There is much to be said for a green campus. UK Green flag awards. Great amenity for staff and students and a real draw in terms of student recruitment
But many campuses are also home to many animals too. I’ve covered here before in True Crimes on Campus the things that have happened when the #beastsofuon are unleashed and there have been many examples of squirrels, dogs, sheep and mice misbehaving.
But among some of the most challenging creatures on the campus can be the birds. At Nottingham we have large numbers of very assertive Canada Geese who are a big hit with the students but really extremely messy indeed. They are very well treated too – see for example the recent investment in a tunnel to help them cross the road safely…
One of the most interesting league tables in recent years, sadly now defunct, was the Duck Density ranking, which scored the density of waterfowl around campus lakes. It is a delightfully dated web page though.
What the Duck Density league table did not capture though was the avian diversity which would have come with a more international ranking. Other countries have some more interesting challenges than stroppy geese and there have been several striking stories about birds lately.
EAB cites a number of examples including this case where Denison University is hanging taxidermic birds in trees and launching fireworks to drive vultures off campus:
Denison, which is located in Granville, Ohio, is plagued with a large number of black vultures that have made a home in the small liberal arts campus of about 2,100 students, Kovac writes.
The campus’ tall buildings and lush forested surroundings offer these birds a “little bit of everything they need,” says Jeff Pelc, a wildlife biologist at the U.S. Department of Agriculture.
Denison’s campus was home to about 150 vultures a dozen years ago, says Ken Weigand, chief engineer of facility services at the university. Now, that number has more than doubled…
Initial efforts to drive away the vultures seem to have worked, Kovac writes. Mollie Ann Prasher, a village clerk at Granville, says residents should bang pots and pans if they spot vultures nearby.
And in Pittsburgh they are less concerned about vultures and more about crows:
At the University of Pittsburgh, for example, facilities leaders teamed up with local ornithologists from the National Aviary to help manage a large flock of persistent crows. Facilities invested in mobile sound units ($602 each) that repeatedly produced the coos of the crows’ natural predator, the great horned owl. While this hasn’t driven the crows off campus entirely, it has allowed facilities to herd them into areas of campus less frequented by students and visitors…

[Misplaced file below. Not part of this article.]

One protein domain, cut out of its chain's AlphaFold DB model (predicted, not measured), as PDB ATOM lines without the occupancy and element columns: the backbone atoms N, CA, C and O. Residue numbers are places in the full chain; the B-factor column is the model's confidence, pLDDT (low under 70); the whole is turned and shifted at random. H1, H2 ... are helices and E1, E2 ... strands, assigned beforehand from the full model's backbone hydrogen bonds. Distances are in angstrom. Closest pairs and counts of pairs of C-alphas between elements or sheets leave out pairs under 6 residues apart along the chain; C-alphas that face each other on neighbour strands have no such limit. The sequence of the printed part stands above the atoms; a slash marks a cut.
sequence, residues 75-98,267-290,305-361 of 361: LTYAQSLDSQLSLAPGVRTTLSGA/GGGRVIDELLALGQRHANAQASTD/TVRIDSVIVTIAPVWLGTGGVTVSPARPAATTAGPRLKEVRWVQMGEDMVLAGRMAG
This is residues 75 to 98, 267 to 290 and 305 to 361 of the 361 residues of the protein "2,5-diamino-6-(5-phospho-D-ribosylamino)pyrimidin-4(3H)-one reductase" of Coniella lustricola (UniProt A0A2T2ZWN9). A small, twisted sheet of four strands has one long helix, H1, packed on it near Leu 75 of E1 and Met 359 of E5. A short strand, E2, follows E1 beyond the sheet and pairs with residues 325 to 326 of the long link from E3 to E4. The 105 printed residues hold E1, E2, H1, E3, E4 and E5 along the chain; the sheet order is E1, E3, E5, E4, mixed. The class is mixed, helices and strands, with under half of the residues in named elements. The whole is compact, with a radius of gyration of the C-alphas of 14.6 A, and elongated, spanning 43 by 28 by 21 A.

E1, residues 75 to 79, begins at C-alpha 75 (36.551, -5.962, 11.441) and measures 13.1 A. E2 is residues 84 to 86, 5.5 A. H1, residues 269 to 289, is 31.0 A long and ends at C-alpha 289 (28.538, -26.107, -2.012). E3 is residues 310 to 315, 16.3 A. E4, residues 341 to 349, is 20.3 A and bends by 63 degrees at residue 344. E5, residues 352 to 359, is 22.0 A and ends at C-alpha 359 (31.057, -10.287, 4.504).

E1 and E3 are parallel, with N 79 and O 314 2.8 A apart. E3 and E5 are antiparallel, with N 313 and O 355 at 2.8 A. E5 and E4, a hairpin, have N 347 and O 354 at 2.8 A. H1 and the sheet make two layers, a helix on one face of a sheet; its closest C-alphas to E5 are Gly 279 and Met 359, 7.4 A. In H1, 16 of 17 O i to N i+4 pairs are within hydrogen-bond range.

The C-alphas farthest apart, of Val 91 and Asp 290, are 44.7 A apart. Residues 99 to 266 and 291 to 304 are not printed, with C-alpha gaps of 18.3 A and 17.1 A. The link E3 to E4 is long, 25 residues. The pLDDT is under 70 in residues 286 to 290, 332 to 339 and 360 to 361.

Meanwhile, facilities leaders at Pennsylvania State have developed a crow relocation program that uses pyrotechnic bangers and screamers to relocate the flocks. These fireworks are launched by trained professionals, and campus residents are informed about each location in advance of the noise-making activities
Then there is a problem at the University of Texas with grackles (which I must admit is a species with which I am unfamiliar):
It’s not uncommon for UT students to have run-ins with the seemingly fearless wildlife on campus, but flyers posted Monday around the University offer clear warnings about the grackles in the area.
The signs, posted by UT’s Environmental Health and Safety office, warn community members of “aggressive birds nesting” in the area. The signs also advise pedestrians not to approach baby birds and to even consider using an alternate path of travel.
Grackles are large, lanky black birds with long legs and tails and have become notorious on campus for their antagonistic character and for harassing students on their way to class.
Corporate communications senior Alyssa Hollander said she’s not surprised about the warnings from the University.
“I have heard numerous stories from my friends who have been attacked by the grackles,” Hollander said. “It seems like it happens to each of us at least once a year.”
Hollander said she’s witnessed the birds dive-bomb crowds and even saw a grackle get tangled up in the hair of a girl who was walking in front of her.
“During popular class transition times, I can see the birds diving down into the crowd of people walking,” Hollander said. “I’ve seen it happen to a girl walking right in front of me before. Now that was intense.”
Some students have given the birds nicknames such as “demon spawn,” “the Devil” and “Satan incarnate” because of the nature of the interactions students have had with the grackles.
At least in the UK then we don’t have vultures and grackles (or other demon spawn). Are there other examples though of bad bird behaviour?